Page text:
steal

verb
\ ˈstēl How to pronounce steal (audio) \
stole\ ˈstōl How to pronounce steal (audio) \; stolen\ ˈstō-​lən How to pronounce steal (audio) \; stealing

Definition of steal

 (Entry 1 of 2)

intransitive verb

1 : to take the property of another wrongfully and especially as a habitual or regular practice
2 : to come or go secretly, unobtrusively, gradually, or unexpectedly
3 : to steal or attempt to steal a base

transitive verb

1a : to take or appropriate without right or leave and with intent to keep or make use of wrongfully stole a car
b : to take away by force or unjust means they've stolen our liberty
c : to take surreptitiously or without permission steal a kiss
d : to appropriate to oneself or beyond one's proper share : make oneself the focus of steal the show
2a : to move, convey, or introduce secretly : smuggle
b : to accomplish in a concealed or unobserved manner steal a visit
3a : to seize, gain, or win by trickery, skill, or daring a basketball player adept at stealing the ball stole the election
b of a base runner : to reach (a base) safely solely by running and usually catching the opposing team off guard
steal a march on
: to gain an advantage on unobserved
steal one's thunder
: to grab attention from another especially by anticipating an idea, plan, or presentation also : to claim credit for another's idea

steal

noun

Definition of steal (Entry 2 of 2)

1 : the act or an instance of stealing
2 : a fraudulent or questionable political deal
3 : bargain sense 2 it's a steal at that price

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Other Words from steal

Verb

stealable \ ˈstē-​lə-​bəl How to pronounce steal (audio) \ adjective
stealer noun

Synonyms for steal

Synonyms: Verb

Synonyms: Noun

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Choose the Right Synonym for steal

Verb

steal, pilfer, filch, purloin mean to take from another without right or without detection. steal may apply to any surreptitious taking of something and differs from the other terms by commonly applying to intangibles as well as material things. steal jewels stole a look at the gifts pilfer implies stealing repeatedly in small amounts. pilfered from his employer filch adds a suggestion of snatching quickly and surreptitiously. filched an apple from the tray purloin stresses removing or carrying off for one's own use or purposes. printed a purloined document

Examples of steal in a Sentence

Verb They stole thousands of dollars' worth of jewelry from the store. He discovered that his car had been stolen. The store manager accused the boy of stealing. I stole a cookie from the cookie jar. They stole our best pitcher away from our team. His outstanding performance stole the show. Noun This car is a steal at only $5,000. He has 40 steals this season. a nifty steal by the defender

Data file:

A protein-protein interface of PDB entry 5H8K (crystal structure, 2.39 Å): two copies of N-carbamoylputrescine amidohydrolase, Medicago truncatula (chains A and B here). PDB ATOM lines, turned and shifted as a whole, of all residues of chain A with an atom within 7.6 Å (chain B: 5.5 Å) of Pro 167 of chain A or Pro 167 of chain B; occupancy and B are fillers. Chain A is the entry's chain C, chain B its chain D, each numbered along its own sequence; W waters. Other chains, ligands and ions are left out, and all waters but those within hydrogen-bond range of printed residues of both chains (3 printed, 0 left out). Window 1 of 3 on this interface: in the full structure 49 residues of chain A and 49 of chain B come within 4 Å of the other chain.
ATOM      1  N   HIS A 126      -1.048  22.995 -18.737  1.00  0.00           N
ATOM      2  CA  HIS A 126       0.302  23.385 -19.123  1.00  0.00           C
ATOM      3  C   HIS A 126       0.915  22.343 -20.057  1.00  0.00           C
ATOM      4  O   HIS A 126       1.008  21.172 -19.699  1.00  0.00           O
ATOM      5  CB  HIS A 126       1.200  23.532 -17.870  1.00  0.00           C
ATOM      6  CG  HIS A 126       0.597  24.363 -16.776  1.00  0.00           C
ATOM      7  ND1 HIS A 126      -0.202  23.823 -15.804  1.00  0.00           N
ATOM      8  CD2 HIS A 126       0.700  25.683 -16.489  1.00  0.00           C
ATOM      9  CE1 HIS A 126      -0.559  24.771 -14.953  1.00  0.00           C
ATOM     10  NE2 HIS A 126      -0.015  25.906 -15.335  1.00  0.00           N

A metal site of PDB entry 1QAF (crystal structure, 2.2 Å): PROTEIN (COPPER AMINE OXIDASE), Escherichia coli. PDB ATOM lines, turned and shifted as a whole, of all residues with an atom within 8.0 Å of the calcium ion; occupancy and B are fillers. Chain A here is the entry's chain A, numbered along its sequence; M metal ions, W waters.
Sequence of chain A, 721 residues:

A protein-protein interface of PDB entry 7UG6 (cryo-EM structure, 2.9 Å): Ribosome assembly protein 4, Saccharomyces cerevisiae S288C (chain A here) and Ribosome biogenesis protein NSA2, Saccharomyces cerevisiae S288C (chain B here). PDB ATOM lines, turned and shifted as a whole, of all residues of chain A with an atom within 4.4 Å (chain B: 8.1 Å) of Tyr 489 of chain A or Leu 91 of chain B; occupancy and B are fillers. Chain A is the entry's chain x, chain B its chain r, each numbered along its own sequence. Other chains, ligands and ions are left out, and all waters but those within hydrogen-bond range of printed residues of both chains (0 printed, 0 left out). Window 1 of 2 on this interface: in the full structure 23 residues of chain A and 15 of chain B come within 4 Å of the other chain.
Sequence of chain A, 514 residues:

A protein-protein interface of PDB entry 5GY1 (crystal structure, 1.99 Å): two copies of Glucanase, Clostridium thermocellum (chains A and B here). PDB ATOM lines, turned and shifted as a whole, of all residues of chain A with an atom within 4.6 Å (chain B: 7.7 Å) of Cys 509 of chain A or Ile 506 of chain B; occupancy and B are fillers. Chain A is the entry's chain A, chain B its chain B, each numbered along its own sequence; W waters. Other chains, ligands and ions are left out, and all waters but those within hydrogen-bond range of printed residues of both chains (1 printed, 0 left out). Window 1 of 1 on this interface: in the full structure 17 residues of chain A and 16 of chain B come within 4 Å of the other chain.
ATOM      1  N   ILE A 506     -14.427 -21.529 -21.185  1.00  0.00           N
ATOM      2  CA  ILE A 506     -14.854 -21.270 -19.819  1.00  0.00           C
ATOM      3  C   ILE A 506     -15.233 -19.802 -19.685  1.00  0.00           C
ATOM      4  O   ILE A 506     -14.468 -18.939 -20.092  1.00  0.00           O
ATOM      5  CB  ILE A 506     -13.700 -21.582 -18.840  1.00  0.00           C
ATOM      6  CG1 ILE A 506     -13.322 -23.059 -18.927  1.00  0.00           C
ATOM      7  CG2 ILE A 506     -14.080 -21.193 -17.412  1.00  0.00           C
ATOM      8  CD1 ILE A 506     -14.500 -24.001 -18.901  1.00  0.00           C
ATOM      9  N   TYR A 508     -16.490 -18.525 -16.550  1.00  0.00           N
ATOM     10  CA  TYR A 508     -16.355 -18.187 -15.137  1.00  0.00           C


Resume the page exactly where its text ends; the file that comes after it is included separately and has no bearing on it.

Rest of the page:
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Recent Examples on the Web: Verb Griffin Hugus walked and tried to steal the second. Adam Lichtenstein, sun-sentinel.com, "Devin Futrell leads American Heritage to close win over Wellington," 31 Mar. 2021 San Francisco police on Sunday were attempting to de-escalate an incident where a suspect with a knife allegedly tried to steal items from a business near Cesar Chavez and Mission streets. Jessica Flores, San Francisco Chronicle, "S.F. police respond to alleged theft attempt by suspect armed with knife," 28 Mar. 2021 On Highlands’ next possession, Butler tried to steal the ball and eventually forced a tie-up while St. Henry fans were lobbying for a Highlands foul that would have sent Butler to the line. James Weber, The Enquirer, "Kentucky high school basketball: Highlands, Conner avenge earlier losses to reach final," 25 Mar. 2021 However, instead of paying for their merchandise, the man and woman tried to steal more than $217 worth of items. John Benson, cleveland, "Police arrest resident after watching him fire gun from his vehicle: Brooklyn Police Blotter," 24 Mar. 2021 This comes two days after an employee who is believed to be a nurse practitioner at TCF reportedly tried to steal two doses of the vaccine. Amy Huschka, Detroit Free Press, "Replay: Mayor Duggan update on Detroit's COVID-19 response," 17 Mar. 2021 The suspect initially evaded the officer and then unsuccessfully tried to steal an 18-wheeler from a nearby business. Mark Dunphy, San Antonio Express-News, "Man steals two trucks at gunpoint on Northeast Side before he is arrested, police say," 8 Mar. 2021 The victim, whose name has not been released, was walking the dogs on a street off the famed Sunset Boulevard when a four-door sedan pulled over and two men tried to steal the animals, Tippett said. CBS News, "Lady Gaga's dog walker shot as two of her French bulldogs were stolen in Los Angeles," 26 Feb. 2021 The victim, whose name has not been released, was walking the dogs when a white Nissan Altima pulled over and two men tried to steal the animals, police said. Time, "Lady Gaga’s Dog Walker Shot and Her 2 French Bulldogs Stolen in Armed Robbery," 26 Feb. 2021 Recent Examples on the Web: Noun Some people might think $200 for a coffee maker is a steal, while others might expect a cheap coffee maker to cost less than $50. Lauren Corona, chicagotribune.com, "Best cheap coffee makers," 1 Apr. 2021 With a solid lineup of features found in thermometers twice its price, this compact wonder is a steal at under $15. Rachel Klein, Popular Mechanics, "The 8 Best Meat Thermometers to Achieve That Perfect Medium-Rare," 24 Mar. 2021 Compare that to this: the Jazz get the early show, Williamson has to spin, and Mike Conley’s able to get a terrific steal. The Salt Lake Tribune, "The Triple Team: Jazz can’t keep Zion Williamson, Pelicans out of the paint in poor defensive game," 1 Mar. 2021 The Beavers get a steal, nearly turn it over again. oregonlive, "No. 8 Oregon Ducks cruise past No. 15 Oregon State Beavers in women’s basketball: Live updates recap," 13 Dec. 2020 Already an Argos bestseller, this TV delivers the authentic home cinema experience at an absolute steal with £80 off. Laura Sutherland, CNN Underscored, "Cyber Monday: The best deals in the UK," 29 Nov. 2020 That contract is looking like an absolute steal for the team two months later. Jeremy Cluff, The Arizona Republic, "Lu Dort key in Oklahoma City Thunder's series comeback vs. James Harden, Houston Rockets," 26 Aug. 2020 Alabama had nine consecutive missed three-pointers spanning the first and second halves before Petty stepped in front of a pass for a steal and raced down the court for a layup. Joseph Goodman | Jgoodman@al.com, al, "Tough NCAA Tournament victory for Alabama shows courage, flaws," 20 Mar. 2021 Bernard grabbed a wayward pass for a steal, giving the Bruins a chance to extend their advantage, before double dribbling in the frontcourt. Ben Bolch, Los Angeles Times, "Turnovers and other mistakes doom UCLA late in loss to Colorado," 27 Feb. 2021